Sunday, February 28, 2016

Mad Max Fury Road ELVIS

Powertrain: 2 L Motors
Steering: Servo Motor
Suspension: 4 bar suspension with compression springs in front, and leaf spring in rear

This MOC is something different than my usual armored fighting vehicle. I have wanted to build a hot rod for a long time, as it has been almost 3 years since I built my 29' Ford roadster. I also wanted to build another vehicle from Mad Max.
Since I designed the Peacemaker, this vehicle has been reoccurring as a possibility for being recreated in Lego form. Though this vehicle plays a minor role in the film and doesn't get a chance to engage in combat, and gets destroyed by the spike pit early in the film. Its rather interesting dual V6 engines and rugged rat rod appearance made this vehicle stand out from some of the rather interesting vehicles from the movie.

This vehicle had some minor challenges for replicating it in Lego. The most difficult component was mounting the Power Functions components into the small shell of the body that remains. As you can see below the battery and two L Motors take up a majority of the body and chassis.

Another factor that severely limited me was a small selection of reddish brown, and brown pieces. I only own a single large set (The Trade Federation MTT from 2007 ) that contains a majority of the pieces used for building this vehicle's body. This limited the options for features that I wish I could have added to the model, but I was unable to create because of limited resources and time. The features that could be improved on this model would be the addition of working doors, improved window pillars and the addition of some surface detail for the sides of the body. Though I am fond of the shaping of the radiator and front cowl housing/firewall.

I am very pleased with the suspension of the model, the dropped front axle proved to be an interesting task to replicate with a functional suspension and steering setup. This assembly was redesigned several times to function like the actual 4 bar suspension on a Ford model A chassis. I was forced to use the springs off of Lego shock absorbers to minimize the height of the front axle and make it behave like the real vehicle's suspension. The front suspension doesn't utilize a leaf spring like the actual suspension on a Ford chassis, as Lego lacks proper leaf springs. I attempted to recreate this with a Technic flex axle. There is an issue with this method, as I was not able to affix the center of the leaf spring to the frame, and prevent side to side motion of the axle. I utilized a Technic pole reverser to eliminate the travel and retain the front axle in place. The rear suspension is rather simple it is similar to the four bar front suspension, and uses a pan hard bar to keep the axle from traveling side to side. There is a Technic flex axle that is utilized as the leaf spring above the differential.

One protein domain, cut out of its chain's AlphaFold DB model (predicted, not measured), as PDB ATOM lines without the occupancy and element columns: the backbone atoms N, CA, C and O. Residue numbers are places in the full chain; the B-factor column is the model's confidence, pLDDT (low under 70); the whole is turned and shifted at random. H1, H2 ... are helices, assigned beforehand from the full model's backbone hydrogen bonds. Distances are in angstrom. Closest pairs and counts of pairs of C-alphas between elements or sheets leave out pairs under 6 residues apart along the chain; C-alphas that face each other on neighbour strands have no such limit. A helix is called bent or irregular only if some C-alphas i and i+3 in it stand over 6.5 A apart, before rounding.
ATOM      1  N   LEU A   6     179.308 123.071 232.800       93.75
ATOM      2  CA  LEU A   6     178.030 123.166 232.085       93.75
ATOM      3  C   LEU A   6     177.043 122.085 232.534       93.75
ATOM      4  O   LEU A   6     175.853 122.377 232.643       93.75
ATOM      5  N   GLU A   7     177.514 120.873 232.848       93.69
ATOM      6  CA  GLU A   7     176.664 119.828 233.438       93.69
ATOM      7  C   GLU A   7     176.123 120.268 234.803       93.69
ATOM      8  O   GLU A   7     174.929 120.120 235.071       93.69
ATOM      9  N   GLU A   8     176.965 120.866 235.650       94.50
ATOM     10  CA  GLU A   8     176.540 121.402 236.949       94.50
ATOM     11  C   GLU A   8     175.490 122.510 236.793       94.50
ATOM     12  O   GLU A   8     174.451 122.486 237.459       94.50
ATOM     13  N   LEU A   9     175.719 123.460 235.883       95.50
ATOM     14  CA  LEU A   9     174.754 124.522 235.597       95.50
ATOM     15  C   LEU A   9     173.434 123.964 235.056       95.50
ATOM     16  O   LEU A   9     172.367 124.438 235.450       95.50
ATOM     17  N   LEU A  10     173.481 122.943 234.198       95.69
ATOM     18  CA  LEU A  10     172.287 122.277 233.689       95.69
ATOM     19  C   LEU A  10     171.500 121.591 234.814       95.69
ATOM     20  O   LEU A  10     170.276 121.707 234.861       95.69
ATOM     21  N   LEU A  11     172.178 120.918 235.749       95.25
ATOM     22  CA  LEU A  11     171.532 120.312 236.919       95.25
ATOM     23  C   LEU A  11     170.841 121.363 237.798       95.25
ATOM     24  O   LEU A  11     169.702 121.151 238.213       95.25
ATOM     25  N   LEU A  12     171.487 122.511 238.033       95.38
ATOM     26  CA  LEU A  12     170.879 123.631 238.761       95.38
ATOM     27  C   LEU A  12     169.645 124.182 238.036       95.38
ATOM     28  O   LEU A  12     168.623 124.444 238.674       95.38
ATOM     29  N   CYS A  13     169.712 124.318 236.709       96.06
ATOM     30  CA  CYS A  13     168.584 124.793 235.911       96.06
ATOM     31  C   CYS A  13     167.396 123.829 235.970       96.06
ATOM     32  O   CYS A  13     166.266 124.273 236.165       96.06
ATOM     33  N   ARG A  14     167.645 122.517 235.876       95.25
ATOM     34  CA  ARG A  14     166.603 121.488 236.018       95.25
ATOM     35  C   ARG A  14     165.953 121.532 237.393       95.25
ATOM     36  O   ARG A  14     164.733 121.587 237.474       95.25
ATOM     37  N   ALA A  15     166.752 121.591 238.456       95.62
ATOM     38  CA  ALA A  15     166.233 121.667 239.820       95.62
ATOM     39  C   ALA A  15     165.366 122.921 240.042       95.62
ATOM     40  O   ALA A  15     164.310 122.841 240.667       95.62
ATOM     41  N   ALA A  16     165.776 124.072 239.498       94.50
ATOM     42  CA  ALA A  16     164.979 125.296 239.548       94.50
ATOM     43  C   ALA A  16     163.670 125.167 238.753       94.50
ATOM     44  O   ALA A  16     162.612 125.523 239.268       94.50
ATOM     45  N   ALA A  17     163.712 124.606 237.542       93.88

I focused on the design of the dual V6 of this vehicle, as I wanted that component to be functional and have lots of moving components. I had to design a different method for making a operational engine, as the current Lego Technic engine block pieces are too bulky for this scale, and are brightly colored. The major challenge of the engine block was the crankshaft, I needed cams to operate the motion of the Technic axles that are the pistons. A 1.5 long liftarm would have functioned in this role, but it didn't allow me to have a proper 120° offset of the cranks. I decided to use a rigid hose and mount headlight bricks to allow for free range of adjustment and a semi rigid connection with enough friction to prevent misalignment of them on the rigid hose.

I am also grateful of Sariel for providing me with screenshots from the Mad Max game. I messed around with some different backgrounds for the addition of the model to the screenshots from the game. I found it best to utilize a black cloth to eliminate the odd lighting of shadows on a white surface, the black cloth softened the shadows and made them blend into the sand of the screenshots.

Before editing 

Final version

A couple more edited photos

Despite the flaws in this model, I am very pleased with the functionality of the suspension and the replication of the dual V6 engine/radiator. The performance is decent for having two L motors coupled with a 1:1 ratio to the differential. The model had no issue with driving over rugged terrain, and it performed decently in grass. After completing this model and seeing the film again, I have inspiration to build more vehicles from this movie in the future.


More photos

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